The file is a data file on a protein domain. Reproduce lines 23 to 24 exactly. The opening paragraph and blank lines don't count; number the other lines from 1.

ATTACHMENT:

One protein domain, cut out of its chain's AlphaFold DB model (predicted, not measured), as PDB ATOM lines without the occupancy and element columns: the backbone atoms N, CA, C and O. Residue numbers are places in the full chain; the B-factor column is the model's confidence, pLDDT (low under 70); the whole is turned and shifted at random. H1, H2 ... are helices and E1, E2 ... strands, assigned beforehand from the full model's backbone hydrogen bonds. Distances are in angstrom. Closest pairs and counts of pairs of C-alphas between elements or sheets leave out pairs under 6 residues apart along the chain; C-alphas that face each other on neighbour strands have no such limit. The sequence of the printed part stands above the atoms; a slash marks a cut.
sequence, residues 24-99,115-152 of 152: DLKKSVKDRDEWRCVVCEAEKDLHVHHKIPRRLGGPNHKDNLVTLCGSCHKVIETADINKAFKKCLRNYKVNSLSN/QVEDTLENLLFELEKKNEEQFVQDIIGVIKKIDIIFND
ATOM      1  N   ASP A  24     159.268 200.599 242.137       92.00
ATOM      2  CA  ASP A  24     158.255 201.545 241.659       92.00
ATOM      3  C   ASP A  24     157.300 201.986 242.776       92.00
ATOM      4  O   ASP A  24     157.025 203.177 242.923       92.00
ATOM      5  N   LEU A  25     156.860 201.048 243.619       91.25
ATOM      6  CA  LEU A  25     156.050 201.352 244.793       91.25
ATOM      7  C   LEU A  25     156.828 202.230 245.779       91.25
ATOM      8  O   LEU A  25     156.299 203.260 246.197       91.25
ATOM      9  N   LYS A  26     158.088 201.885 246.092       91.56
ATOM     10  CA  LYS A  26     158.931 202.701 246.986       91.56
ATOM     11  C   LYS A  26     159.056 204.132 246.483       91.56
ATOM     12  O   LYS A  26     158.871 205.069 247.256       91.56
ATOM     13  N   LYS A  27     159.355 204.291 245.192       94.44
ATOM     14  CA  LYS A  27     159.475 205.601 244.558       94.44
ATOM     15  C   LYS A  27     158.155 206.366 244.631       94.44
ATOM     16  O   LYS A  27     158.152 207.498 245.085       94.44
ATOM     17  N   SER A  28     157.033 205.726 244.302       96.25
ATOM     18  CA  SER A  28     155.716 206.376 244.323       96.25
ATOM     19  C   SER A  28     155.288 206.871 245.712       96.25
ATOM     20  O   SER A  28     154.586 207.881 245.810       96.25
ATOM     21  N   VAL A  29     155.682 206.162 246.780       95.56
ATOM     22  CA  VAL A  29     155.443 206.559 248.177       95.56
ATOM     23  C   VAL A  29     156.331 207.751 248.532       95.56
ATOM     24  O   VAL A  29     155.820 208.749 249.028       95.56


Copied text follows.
ATOM     22  CA  VAL A  29     155.443 206.559 248.177       95.56
ATOM     23  C   VAL A  29     156.331 207.751 248.532       95.56